Reshma Ruia’s poems often tell stories of significant moments, shine light on the little things that prize open people’s sense of security or identity: the exhaustion of family life (‘The Beginning’); the lazy, seemingly good-natured stereotyping of people with different heritages (the title poem); how a failure in pronunciation, or effort, to say an unusual name creates a whole new person severed from their old self (‘In Which Mrs XU Becomes a Sally’); memories of partition (‘1947’); deportation (‘Mrs Basu Leaves Town’) and so it goes on. Here are people contemplating or sitting at critical moments in their lives, who often struggle to definitively claim one geographic identity. In some ways this exploration of race and cultural confusion is at the heart of Reshma Ruia’s work, but there are other themes of identity at play. What it means to be on a journey to becoming a mother (‘Egg’), or the complexities of the maternal relationship (‘Biography’) where a child must
Hold on tight my love, she says.
A gentle nudge is all it’ll take.
Away we’ll go, spilling and spluttering,
desires and dreams drip-dripping fast
through tightly shut fists.
But then the mother throws them in the air herself and folds her arms as she watches her child fall.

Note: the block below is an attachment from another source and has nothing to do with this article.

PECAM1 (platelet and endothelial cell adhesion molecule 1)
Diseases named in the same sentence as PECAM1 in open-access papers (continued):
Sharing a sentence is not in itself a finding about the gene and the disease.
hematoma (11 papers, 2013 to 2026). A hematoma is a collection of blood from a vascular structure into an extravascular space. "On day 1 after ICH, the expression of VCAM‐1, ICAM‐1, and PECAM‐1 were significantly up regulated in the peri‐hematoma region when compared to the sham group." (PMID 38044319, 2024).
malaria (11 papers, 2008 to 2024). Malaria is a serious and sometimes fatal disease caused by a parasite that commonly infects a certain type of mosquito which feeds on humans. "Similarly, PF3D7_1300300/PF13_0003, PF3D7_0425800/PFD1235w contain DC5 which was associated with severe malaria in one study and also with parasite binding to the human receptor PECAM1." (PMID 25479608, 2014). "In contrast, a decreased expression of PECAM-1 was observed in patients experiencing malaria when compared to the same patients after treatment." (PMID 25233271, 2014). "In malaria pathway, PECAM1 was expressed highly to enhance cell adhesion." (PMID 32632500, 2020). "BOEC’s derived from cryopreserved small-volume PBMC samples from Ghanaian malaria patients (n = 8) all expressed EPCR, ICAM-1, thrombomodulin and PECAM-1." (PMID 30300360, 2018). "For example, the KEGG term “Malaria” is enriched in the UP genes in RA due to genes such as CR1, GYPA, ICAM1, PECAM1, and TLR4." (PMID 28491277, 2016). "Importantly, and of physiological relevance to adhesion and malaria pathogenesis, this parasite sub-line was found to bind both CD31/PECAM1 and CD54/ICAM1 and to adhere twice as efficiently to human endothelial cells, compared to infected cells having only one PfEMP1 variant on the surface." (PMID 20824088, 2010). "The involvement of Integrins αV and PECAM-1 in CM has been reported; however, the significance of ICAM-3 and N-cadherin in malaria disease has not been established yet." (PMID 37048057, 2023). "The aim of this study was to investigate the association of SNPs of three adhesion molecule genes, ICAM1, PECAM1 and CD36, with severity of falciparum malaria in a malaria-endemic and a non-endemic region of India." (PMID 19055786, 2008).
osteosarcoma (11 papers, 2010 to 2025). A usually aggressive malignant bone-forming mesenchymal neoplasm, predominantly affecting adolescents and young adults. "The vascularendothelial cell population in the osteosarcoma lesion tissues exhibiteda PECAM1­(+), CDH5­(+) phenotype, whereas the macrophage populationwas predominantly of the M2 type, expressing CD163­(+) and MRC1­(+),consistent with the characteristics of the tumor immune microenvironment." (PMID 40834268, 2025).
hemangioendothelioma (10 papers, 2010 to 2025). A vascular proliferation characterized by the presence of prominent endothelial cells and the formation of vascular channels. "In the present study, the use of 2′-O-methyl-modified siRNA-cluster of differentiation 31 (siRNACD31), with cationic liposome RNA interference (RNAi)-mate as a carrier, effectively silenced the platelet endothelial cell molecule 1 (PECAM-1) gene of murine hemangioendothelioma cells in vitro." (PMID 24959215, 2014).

There are poems inspired by artists, writers, musicians. There are poems that explore socio-economic difference (‘A Mrs Dalloway Kind of Day’, ‘The President Is Coming Home’) including mass refugee migration (‘A Mediterranean Summer’) and many that look at the disappointments of old age.
Sometimes what you expect to unfold, does not. The villagers from ‘The President Is Coming Home’ do not want their village hero to return and divest himself of power. He is worth nothing to them without the trappings of his office and yet it is their violence and anger that eventually frees him. This ability to shift into unexpected directions is pleasing.
Reshma Ruia is a poet clearly reflecting the concerns of her daily life with a sharply contemplative eye. I think ‘Biography’ is my favourite. It opens with ‘We are bottles of blood walking down the street’ and that rather grotesque image of our human fragility has stayed with me. Whatever your preferences, there will be something here for everyone in this collection.
I’ll be reviewing Blue Ticket by Sophie Mackintosh next.